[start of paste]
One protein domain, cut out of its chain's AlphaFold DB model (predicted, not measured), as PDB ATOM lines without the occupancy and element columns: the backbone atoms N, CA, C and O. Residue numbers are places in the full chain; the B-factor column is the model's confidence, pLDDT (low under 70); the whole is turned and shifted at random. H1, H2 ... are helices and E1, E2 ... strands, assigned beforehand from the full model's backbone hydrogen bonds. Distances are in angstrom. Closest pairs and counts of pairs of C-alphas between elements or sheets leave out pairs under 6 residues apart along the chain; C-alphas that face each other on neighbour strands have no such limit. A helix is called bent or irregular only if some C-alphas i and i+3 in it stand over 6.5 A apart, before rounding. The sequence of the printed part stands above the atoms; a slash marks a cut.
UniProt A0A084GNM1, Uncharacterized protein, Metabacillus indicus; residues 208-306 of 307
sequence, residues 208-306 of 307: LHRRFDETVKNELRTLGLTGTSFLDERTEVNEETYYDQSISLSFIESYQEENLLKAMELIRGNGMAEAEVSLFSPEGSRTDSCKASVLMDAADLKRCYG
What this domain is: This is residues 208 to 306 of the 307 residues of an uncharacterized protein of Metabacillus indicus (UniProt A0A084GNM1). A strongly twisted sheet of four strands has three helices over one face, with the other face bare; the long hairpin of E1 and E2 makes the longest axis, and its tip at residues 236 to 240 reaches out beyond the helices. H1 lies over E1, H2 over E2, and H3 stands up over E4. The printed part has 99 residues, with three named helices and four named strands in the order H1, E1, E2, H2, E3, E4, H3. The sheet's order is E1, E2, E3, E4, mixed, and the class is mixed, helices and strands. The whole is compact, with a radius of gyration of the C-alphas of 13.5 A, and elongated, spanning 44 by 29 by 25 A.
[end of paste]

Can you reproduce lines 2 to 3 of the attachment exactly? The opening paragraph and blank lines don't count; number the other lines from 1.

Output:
sequence, residues 208-306 of 307: LHRRFDETVKNELRTLGLTGTSFLDERTEVNEETYYDQSISLSFIESYQEENLLKAMELIRGNGMAEAEVSLFSPEGSRTDSCKASVLMDAADLKRCYG
What this domain is: This is residues 208 to 306 of the 307 residues of an uncharacterized protein of Metabacillus indicus (UniProt A0A084GNM1). A strongly twisted sheet of four strands has three helices over one face, with the other face bare; the long hairpin of E1 and E2 makes the longest axis, and its tip at residues 236 to 240 reaches out beyond the helices. H1 lies over E1, H2 over E2, and H3 stands up over E4. The printed part has 99 residues, with three named helices and four named strands in the order H1, E1, E2, H2, E3, E4, H3. The sheet's order is E1, E2, E3, E4, mixed, and the class is mixed, helices and strands. The whole is compact, with a radius of gyration of the C-alphas of 13.5 A, and elongated, spanning 44 by 29 by 25 A.